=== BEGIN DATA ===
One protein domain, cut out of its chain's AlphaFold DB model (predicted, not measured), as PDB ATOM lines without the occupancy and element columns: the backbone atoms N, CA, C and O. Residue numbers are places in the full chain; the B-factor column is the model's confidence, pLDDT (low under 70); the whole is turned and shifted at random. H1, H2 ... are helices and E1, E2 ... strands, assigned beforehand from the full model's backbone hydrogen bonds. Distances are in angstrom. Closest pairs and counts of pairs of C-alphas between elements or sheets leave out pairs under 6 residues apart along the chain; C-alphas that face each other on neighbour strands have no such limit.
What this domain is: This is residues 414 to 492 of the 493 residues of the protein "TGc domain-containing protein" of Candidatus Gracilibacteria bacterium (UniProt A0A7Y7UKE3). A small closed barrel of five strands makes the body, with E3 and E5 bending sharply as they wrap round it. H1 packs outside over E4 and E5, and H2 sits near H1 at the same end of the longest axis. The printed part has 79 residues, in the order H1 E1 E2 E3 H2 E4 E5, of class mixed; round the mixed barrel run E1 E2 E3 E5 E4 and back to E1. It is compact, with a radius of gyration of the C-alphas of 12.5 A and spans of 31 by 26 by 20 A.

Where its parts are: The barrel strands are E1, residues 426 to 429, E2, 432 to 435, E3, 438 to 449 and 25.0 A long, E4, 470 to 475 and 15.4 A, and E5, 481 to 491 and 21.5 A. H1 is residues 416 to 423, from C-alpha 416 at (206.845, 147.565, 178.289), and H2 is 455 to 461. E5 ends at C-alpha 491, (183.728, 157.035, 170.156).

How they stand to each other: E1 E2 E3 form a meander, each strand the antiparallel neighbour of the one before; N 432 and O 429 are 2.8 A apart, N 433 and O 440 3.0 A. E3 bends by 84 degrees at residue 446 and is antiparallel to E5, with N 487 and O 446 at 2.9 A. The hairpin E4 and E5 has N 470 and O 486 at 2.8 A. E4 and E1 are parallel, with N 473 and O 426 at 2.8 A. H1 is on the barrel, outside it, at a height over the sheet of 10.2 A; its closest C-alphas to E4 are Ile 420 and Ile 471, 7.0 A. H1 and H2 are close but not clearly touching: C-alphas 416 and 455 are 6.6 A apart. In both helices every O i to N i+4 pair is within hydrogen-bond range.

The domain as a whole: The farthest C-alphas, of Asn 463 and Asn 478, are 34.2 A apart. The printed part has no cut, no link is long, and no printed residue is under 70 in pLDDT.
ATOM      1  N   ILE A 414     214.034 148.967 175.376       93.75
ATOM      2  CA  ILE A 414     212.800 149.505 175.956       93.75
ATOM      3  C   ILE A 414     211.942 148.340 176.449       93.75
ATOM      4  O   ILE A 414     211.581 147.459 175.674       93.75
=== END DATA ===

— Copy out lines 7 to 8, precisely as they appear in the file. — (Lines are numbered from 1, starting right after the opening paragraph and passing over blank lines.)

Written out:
ATOM      3  C   ILE A 414     211.942 148.340 176.449       93.75
ATOM      4  O   ILE A 414     211.581 147.459 175.674       93.75